We also like Juiceman Jr., a great little starter juicer for those who want to start slow and work their way up to serious juicing.
Start with carrot juice, which is the basis of most juicing combinations. Carrot juice is a powerful blood cleaner/ muscle builder. Never try to use equal combinations of carrot to any other vegetable, though, because while carrots are easy to drink straight, most others are not.
The following are good to add to your carrot juice:
Beets - powerful blood cleanser. Be careful of beet juice; it’s very powerful. You cannot drink more than an ounce or so of straight beet juice without getting dizzy, because its purifying abilities go to work in the bloodstream so fast. It’s very concentrated. Some wonderful carrot/beet combinations also include:
- Carrot, beet, ginger, garlic
- Carrot, beet, cucumber
- Carrot, beet, parsley, cucumber
- Carrot, spinach, beet
- Carrot, celery, parsley, beet
- Carrot, beet, cucumber, parsley, garlic
- Celery – contains a high amount of vital organic sodium. It’s also good in combination with cucumber.
- Cucumber – contains silica, potassium and magnesium, and improves the complexion and health of the skin.
- Garlic – a wonderful heart strengthener and toner. It’s very mellow when combined with carrot and beet juice.
- Ginger – helps soothe and improve digestion.
- Lettuce –Romaine especially is nutritionally packed, and an excellent source of vitamin A (in the form of beta-carotene), folate, vitamin C, vitamin B1, vitamin B2, manganese, chromium and folic acid.
- Parsley – a rich source of antioxidant and cardio-protective nutrients. Its volatile oils – particularly myristicin – have been shown to inhibit tumor formation, especially in the lungs. Parsley is great for increasing oxygen to the brain, which can help improve memory.
- Potato – a nutrient-dense food, especially high in potassium when consumed raw. Combine potato juice with carrot, parsley, and lettuce juices for a powerfully nutritious drink.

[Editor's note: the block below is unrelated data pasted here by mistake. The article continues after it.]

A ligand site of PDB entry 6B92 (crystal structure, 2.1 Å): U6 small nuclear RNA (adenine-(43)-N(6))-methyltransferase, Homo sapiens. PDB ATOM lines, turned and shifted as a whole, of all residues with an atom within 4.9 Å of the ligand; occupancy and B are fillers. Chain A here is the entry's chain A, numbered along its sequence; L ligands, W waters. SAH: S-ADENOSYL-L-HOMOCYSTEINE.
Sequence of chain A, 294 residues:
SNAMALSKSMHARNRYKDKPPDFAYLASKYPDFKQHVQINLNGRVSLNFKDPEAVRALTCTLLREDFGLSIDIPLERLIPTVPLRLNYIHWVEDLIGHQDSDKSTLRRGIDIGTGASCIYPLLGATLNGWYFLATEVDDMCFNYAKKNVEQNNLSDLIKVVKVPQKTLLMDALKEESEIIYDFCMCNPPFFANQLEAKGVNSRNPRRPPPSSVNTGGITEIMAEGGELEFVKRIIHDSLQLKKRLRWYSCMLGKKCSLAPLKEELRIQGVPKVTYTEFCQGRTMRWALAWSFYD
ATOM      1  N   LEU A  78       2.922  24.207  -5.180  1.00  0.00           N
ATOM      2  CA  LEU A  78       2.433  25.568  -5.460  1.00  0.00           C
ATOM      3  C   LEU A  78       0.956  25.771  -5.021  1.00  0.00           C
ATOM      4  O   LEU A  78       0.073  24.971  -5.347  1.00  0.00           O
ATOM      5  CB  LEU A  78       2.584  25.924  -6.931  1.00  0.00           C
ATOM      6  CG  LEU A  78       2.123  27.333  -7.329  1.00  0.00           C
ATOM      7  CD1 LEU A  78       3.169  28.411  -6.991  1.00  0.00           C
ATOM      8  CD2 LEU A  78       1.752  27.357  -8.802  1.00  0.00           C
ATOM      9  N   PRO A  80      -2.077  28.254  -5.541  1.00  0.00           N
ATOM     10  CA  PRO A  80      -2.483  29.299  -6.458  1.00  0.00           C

- Spinach – another powerful blood cleanser. Carrot and spinach make a wonderful combination.
- Sip or drink your juice slowly. This allows for better assimilation.
- Drink the juice alone, not with solid food, so it can be assimilated into the bloodstream. Because juice is a concentrated food, a meal in itself, taking it with solid food would make it enter the digestive system along with the food and thereby defeat the purpose of drinking it.
- Allow at least one hour after drinking a glass of juice before eating any food, and until you are hungry. Do not drink juice until your stomach is empty after eating a meal or snack.
- Do not combine fruits and vegetables when juicing as they require different digestive processes.
Most fruits mix well together, except:
- Lettuce and celery can be combined with either fruit or vegetable juice.
- Apples will mix with vegetable juices, and can be used in place of carrots to sweeten the mixture.
- Make vegetable juice predominately (80+%) either carrot juice or apple juice, mixing other vegetables as desired.
- Eat citrus only with other citrus fruits.
- Eat melons only with other melons
- Vegetables may be mixed with carbohydrates OR animal proteins, but carbohydrates and animal proteins DO NOT mix well together, and stress the digestive system.
Where Can I Get More Information?
Raw Juice Therapy by John B. Lust; Thorsons Publishers LTD, 91 St. Martins Lane, W.C.Z. London
Fresh Vegetable and Fruit Juices - What's Missing In Your Body? by Norman W. Walker; O'Sullivan Woodside & Co. 2218 East Magnolia, Phoenix, AZ 85034
The Complete Raw Juice Therapy by Susan E. Charmine; Baronet Publishing Co. NY, NY